That is not to say he rejects any notions of mimicry. He explains, "On the other hand, if the person is well-known, I have to make references to the famous person that people will recognize. If I'm playing Long John Silver, I'm going to get the peg leg out. It doesn't mean I'll do him exactly the way he was. In this case, it might be a rhythm in the speech, vowel sounds, various tics and mannerisms."

In playing Letterman, Higgins knew there were elements of the character audiences would need to see to buy it, but telling the story and finding what was driving Letterman as a person were the actor's primary tasks. "I think my Letterman was successful, not because of the impersonation—which was not so good, really—but if you get the engine of the character, the audience will believe the rest," says Higgins. "They might have 10 minutes of trouble with it, but if I'm telling the story, if I've got the motivations in line, they'll get past it, and they're going to believe it."

In playing Rumsfeld onstage, Higgins says of the primary differences between performing for live audiences and for the camera: "[In filming], the camera is right up to your nose the whole time; it really goes after the smallest detail. Onstage I can control the performance with my body and my own rhythm. In film, you're very lucky if you're permitted to control the physical and rhythmic elements of your performance. I like the control that I have onstage, because then I get to make decisions and succeed or fail based on my own ideas."

With stage work, actors also don't have to worry about being immediately compared to their real-life counterparts. "Onstage for several hours we invite the audience into a very odd world that we make up, and it's in the theatre for that time, and then it disappears forever," says Higgins. "On film it locks; it's frozen in time." People sitting at home watching him play Letterman can flip channels to compare his work to the real thing, but in the theatre it's all about the play happening right before their eyes.

When approaching a character such as Rumsfeld, a figure respected and reviled, Higgins says, "My own personal feelings about Rumsfeld are immaterial. I guess you have actors who would argue with that. I'm not any more bothered playing Rumsfeld than I am playing Richard III.

"Everything that he does is correct to me," says Higgins of Rumsfeld. "It's exactly who he is. In my living room I can make judgments, but onstage I can't. I'm just a storyteller; let the audience do the analysis. The best thing I can do preparing for these roles is to close my eyes and fully imagine what this guy wants and needs and what drives him. If I get all those things lined up, people will believe it. In that sense, it's no different from any other character."

Research Project

The wide array of literary, historic, and otherwise real people also holds a wealth of roles for women, as L.A. actor Shirley Anderson has demonstrated. She's played people ranging from Laura Bush (in Laura's Bush, by Jane Martin, at the Sacred Fools Theater Company in fall 2004) to Dorothy Parker (in Gatsby in Hollywood, by Josh Rebell, at the MET Theatre in 2001).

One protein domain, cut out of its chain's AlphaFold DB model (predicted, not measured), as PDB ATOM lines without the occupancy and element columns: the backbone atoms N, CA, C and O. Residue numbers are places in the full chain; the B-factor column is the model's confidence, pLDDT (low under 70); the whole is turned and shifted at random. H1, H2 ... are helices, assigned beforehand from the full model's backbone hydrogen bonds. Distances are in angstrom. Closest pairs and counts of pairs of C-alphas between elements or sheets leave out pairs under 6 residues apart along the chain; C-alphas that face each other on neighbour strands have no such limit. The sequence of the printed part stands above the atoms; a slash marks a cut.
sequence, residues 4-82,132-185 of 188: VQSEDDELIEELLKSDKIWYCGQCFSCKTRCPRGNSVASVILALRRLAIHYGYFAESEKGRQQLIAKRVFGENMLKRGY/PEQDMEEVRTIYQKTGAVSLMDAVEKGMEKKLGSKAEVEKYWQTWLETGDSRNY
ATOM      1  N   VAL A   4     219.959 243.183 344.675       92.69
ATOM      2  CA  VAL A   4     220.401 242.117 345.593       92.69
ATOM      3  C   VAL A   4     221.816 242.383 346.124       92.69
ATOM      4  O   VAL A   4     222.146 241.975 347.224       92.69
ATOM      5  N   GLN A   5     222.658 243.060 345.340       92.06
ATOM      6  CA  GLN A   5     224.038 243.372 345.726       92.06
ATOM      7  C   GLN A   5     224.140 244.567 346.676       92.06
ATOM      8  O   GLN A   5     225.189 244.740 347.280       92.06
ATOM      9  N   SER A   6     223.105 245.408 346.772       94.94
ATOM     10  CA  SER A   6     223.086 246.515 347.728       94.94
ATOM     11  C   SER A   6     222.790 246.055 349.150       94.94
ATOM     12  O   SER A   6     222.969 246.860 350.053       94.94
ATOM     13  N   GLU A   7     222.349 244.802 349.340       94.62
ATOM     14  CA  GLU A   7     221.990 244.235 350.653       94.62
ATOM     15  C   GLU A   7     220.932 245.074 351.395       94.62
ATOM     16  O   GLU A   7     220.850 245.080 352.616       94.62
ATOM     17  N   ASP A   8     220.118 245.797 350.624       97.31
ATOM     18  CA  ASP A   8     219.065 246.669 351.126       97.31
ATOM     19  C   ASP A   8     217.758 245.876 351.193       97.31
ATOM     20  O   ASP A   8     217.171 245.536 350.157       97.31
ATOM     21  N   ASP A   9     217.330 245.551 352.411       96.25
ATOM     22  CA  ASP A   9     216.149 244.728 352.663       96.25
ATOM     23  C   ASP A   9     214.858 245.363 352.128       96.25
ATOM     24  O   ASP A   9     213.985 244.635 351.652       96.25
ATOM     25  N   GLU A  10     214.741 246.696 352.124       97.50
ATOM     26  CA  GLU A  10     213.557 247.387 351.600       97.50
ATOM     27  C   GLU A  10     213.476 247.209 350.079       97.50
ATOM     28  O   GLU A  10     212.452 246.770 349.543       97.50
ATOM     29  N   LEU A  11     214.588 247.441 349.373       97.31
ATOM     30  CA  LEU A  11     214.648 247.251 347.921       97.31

Like Roebuck, Anderson's fascination with stepping into the shoes of famous people began early. "I've been impersonating famous people since I was 3," she says, rattling off a surprising list that ranges from Mae West to Björn Borg and Frank Sinatra. She'd sit on a stool at the dinner table and, in character, conduct impromptu Q&A sessions with her family. Her affinity for getting into the heads of real people continued as she grew up. "In high school, I had a Lizzie Borden [the infamous ax murderer] fascination. I wrote this monologue from her point of view, from her state of mind. I ended up performing it at my mother's womens club…. They didn't say anything to me afterward," she recalls, laughing.

For Anderson, information and backstory are keys to playing real-life characters. "I just love research," she says. "I'm just a research whore. I love books and surfing the Web for information, learning whatever I can about whatever I'm working on." Anderson is happy to be plying her craft in these modern times, research-wise. "The Internet is such a valuable tool," she says. "But if I didn't have that, I'd go to an encyclopedia and go from there. In the case of Laura Bush, I just went online to study everything about her."

In Laura's Bush, the play's wildly irreverent tone and action meant that Anderson had to portray the first lady not exactly as we see her on the television—chances are slim that the real Laura Bush would get involved with a pair of Midwest lesbians bent on bringing down the current administration—but with enough of what the public sees to make the character seem as genuine as possible in such an extreme situation. "[The real Laura Bush] really resists being out in the public eye and doesn't seem to enjoy it, and there doesn't seem to be much comedy in that, so I had to find my own Bush," says Anderson. "You can and should still do research, but you might find you need to take more liberty to draw from your own experiences."